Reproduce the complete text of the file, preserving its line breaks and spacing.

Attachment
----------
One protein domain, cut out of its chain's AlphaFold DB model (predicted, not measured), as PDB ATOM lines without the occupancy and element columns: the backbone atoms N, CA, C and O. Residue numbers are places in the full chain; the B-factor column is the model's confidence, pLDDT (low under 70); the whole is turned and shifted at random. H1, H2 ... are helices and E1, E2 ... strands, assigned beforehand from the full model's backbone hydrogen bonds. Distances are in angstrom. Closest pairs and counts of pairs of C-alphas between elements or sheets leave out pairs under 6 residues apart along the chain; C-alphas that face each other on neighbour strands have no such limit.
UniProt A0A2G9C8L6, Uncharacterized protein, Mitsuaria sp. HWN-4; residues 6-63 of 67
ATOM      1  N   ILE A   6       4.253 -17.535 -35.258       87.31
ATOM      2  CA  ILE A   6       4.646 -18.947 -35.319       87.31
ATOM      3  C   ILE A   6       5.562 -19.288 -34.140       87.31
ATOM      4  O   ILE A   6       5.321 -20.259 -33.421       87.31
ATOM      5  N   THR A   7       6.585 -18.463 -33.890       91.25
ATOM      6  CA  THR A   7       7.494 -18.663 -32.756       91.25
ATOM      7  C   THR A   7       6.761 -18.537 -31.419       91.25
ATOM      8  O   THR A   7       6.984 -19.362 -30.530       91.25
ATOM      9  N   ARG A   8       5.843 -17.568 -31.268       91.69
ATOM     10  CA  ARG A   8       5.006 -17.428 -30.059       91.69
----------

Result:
One protein domain, cut out of its chain's AlphaFold DB model (predicted, not measured), as PDB ATOM lines without the occupancy and element columns: the backbone atoms N, CA, C and O. Residue numbers are places in the full chain; the B-factor column is the model's confidence, pLDDT (low under 70); the whole is turned and shifted at random. H1, H2 ... are helices and E1, E2 ... strands, assigned beforehand from the full model's backbone hydrogen bonds. Distances are in angstrom. Closest pairs and counts of pairs of C-alphas between elements or sheets leave out pairs under 6 residues apart along the chain; C-alphas that face each other on neighbour strands have no such limit.
UniProt A0A2G9C8L6, Uncharacterized protein, Mitsuaria sp. HWN-4; residues 6-63 of 67
ATOM      1  N   ILE A   6       4.253 -17.535 -35.258       87.31
ATOM      2  CA  ILE A   6       4.646 -18.947 -35.319       87.31
ATOM      3  C   ILE A   6       5.562 -19.288 -34.140       87.31
ATOM      4  O   ILE A   6       5.321 -20.259 -33.421       87.31
ATOM      5  N   THR A   7       6.585 -18.463 -33.890       91.25
ATOM      6  CA  THR A   7       7.494 -18.663 -32.756       91.25
ATOM      7  C   THR A   7       6.761 -18.537 -31.419       91.25
ATOM      8  O   THR A   7       6.984 -19.362 -30.530       91.25
ATOM      9  N   ARG A   8       5.843 -17.568 -31.268       91.69
ATOM     10  CA  ARG A   8       5.006 -17.428 -30.059       91.69